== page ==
Our main finding was that suffering COPD is associated with a higher prevalence of periodontal disease after multivariable adjustment, including several sociodemographic characteristics and health-related variables. Also, among factors that we studied in COPD subjects, younger age, lower educational level, and self-reported mental disorders were significantly related with periodontal disease prevalence. However, visiting a fully private dentist and having visited the dentist less frequently were associated with lower risk of periodontal disease.
Several previous studies have been conducted to assess the relationship between COPD and clinical markers of periodontal disease and tooth loss.1,11–14 We found that suffering COPD increased the probability of reporting periodontal disease by 21%, which means that patients with COPD suffer from periodontal diseases more frequently than the general population.
Other authors agree with our finding and have shown that periodontal disease is a significant and independent risk factor of COPD.3,5,7,15,16 Shen et al17 conducted a propensity-matched retrospective cohort study and found that periodontal treatment is effective to reduce the number of respiratory events among COPD patients and concluded the relevance of periodontal health in these patients. A clinical trial confirmed that periodontal treatment reduces exacerbation frequency and improves lung function in COPD sufferers.18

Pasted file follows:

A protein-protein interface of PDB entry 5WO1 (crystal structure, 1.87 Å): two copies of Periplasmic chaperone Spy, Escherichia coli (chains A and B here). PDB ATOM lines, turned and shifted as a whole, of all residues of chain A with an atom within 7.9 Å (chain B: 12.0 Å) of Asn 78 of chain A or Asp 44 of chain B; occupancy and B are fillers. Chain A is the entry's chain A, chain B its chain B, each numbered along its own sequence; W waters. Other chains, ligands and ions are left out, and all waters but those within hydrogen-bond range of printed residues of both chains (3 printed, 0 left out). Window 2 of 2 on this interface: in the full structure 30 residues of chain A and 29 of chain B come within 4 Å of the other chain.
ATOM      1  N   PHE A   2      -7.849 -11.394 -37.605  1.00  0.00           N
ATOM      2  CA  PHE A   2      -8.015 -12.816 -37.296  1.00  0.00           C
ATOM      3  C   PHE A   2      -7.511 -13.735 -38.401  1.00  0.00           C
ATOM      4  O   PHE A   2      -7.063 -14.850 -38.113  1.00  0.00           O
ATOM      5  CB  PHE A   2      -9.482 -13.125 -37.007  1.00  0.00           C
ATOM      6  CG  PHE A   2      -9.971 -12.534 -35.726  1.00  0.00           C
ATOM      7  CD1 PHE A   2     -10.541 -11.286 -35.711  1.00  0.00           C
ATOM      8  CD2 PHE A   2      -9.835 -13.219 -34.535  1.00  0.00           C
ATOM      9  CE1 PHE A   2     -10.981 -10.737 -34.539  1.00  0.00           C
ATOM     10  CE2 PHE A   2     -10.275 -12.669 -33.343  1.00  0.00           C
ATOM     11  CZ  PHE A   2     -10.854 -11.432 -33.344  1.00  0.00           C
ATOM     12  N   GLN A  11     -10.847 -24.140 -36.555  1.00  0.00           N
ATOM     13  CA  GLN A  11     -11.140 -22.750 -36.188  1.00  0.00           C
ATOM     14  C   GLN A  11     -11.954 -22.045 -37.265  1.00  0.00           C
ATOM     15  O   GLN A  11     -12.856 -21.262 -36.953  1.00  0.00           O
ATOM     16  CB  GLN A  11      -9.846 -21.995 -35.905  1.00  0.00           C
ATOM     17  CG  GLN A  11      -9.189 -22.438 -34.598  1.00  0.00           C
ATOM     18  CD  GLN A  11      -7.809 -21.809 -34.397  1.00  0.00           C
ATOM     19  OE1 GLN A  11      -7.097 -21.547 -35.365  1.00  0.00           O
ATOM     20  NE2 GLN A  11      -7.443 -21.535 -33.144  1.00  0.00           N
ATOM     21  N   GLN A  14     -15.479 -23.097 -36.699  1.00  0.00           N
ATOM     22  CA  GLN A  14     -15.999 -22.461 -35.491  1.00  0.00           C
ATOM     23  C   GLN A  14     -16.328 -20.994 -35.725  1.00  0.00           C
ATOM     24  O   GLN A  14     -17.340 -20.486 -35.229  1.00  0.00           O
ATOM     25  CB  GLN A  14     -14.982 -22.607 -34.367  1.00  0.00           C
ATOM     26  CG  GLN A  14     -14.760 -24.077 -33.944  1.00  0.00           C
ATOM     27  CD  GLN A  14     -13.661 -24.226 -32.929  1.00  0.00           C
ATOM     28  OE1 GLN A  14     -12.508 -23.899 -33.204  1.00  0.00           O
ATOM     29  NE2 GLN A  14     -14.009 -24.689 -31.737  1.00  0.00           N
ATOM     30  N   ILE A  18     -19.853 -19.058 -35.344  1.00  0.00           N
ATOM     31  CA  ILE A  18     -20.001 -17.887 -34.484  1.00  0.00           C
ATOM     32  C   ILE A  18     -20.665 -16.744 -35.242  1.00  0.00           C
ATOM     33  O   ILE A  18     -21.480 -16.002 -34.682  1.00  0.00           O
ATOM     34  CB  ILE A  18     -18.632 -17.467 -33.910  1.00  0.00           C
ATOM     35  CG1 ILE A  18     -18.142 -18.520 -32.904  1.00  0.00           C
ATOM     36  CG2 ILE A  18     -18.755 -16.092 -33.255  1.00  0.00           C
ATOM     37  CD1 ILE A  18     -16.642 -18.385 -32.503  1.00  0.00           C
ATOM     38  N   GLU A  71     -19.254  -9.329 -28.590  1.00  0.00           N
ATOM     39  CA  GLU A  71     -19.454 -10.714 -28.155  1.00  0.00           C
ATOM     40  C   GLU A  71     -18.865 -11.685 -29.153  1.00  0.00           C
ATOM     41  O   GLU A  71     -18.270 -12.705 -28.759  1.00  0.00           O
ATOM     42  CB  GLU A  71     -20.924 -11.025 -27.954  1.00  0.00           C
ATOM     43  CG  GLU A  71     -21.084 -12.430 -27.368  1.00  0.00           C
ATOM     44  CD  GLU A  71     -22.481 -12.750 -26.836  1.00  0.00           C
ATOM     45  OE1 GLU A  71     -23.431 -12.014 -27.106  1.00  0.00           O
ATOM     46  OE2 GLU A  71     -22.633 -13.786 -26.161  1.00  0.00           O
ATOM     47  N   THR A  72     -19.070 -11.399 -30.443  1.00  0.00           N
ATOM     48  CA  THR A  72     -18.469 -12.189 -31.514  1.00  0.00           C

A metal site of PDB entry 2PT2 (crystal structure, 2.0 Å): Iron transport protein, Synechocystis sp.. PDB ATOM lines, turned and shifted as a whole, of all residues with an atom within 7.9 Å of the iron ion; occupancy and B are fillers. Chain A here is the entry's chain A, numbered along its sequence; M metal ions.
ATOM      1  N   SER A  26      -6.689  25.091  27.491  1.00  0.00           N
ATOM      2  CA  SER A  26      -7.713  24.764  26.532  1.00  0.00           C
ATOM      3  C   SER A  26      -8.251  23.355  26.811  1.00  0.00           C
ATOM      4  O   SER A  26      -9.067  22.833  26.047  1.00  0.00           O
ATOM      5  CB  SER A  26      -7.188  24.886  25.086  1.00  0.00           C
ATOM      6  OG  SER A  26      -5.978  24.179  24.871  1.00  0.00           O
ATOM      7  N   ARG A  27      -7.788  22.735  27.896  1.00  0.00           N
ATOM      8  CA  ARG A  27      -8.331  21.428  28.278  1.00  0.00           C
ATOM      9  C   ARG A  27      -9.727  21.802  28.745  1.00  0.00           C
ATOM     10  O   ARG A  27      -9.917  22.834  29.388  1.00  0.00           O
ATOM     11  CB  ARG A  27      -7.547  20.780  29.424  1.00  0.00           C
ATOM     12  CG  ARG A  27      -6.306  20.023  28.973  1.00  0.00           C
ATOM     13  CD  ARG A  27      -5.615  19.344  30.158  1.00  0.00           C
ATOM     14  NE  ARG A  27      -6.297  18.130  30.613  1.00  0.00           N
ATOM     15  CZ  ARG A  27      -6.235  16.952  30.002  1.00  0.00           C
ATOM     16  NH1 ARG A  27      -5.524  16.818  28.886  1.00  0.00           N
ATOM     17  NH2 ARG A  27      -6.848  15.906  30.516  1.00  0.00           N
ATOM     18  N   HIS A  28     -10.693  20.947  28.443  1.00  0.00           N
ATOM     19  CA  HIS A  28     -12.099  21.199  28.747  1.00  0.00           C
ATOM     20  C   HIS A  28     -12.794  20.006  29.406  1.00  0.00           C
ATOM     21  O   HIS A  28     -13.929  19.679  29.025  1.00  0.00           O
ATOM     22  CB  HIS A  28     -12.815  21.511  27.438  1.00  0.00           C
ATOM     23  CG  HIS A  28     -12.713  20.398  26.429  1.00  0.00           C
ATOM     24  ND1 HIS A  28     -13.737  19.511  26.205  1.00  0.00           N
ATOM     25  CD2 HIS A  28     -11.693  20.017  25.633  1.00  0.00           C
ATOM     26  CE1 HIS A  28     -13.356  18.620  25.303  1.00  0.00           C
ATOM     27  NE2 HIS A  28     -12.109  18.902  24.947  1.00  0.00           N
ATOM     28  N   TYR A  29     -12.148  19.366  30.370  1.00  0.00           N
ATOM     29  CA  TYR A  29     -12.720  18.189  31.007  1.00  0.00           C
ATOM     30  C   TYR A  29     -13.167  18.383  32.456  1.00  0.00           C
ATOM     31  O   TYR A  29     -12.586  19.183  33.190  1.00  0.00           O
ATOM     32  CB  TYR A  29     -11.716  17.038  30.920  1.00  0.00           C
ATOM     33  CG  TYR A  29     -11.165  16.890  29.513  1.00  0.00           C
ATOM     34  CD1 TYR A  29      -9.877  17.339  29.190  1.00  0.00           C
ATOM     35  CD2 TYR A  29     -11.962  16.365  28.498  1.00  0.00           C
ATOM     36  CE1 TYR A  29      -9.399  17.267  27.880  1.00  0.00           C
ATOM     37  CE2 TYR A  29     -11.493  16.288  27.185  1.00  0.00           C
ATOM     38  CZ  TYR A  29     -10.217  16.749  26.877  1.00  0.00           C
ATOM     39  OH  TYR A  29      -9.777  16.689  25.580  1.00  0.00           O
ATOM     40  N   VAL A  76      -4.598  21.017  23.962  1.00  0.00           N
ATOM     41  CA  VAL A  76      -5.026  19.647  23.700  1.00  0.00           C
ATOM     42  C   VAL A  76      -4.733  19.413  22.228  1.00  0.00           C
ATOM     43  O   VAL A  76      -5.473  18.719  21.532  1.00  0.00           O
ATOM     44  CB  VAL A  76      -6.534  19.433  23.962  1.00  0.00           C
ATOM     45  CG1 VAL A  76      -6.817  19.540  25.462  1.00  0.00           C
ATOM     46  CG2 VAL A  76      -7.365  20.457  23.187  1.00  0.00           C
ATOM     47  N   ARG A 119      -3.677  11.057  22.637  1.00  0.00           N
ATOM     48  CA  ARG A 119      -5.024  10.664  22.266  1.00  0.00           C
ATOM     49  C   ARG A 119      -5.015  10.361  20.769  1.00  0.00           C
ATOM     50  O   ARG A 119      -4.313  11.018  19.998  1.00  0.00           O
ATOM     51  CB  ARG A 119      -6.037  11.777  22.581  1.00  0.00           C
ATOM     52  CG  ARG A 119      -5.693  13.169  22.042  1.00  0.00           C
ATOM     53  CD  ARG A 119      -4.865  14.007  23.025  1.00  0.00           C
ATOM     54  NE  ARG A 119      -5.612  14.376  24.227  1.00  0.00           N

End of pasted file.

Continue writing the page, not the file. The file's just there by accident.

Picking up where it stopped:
Advanced age has been associated with periodontal disease in the general population and among COPD sufferers.19 Our results showed a decreasing trend of periodontal disease prevalence with age (65 years or over). This result is coherent with a systematic review, including studies from several countries, finding that the highest incidence of severe periodontitis was at 38 years even if the overall incidence rose steadily from 30 to 80 years. However, the results showed important differences between countries and regions.20 Among younger people, periodontal problems appear as mild periodontitis, consequence of a bad oral hygiene, and gingivitis.21 Furthermore, Hassel et al22 followed two birth cohorts for 10 years, conducting periodic clinical explorations, finding that older people had lost progressively more teeth, reflecting loss rates of 5% in the young cohort (born in 1950/1952) and 14% in the older cohort (born in 1930/1932). It seems that, while patients have any remaining teeth they are aware of their periodontal disease but, when they lose all of their teeth, they become unconscious of this problem. As our study is based on self-reported data, prevalence of periodontal disease is possibly underestimated for older people.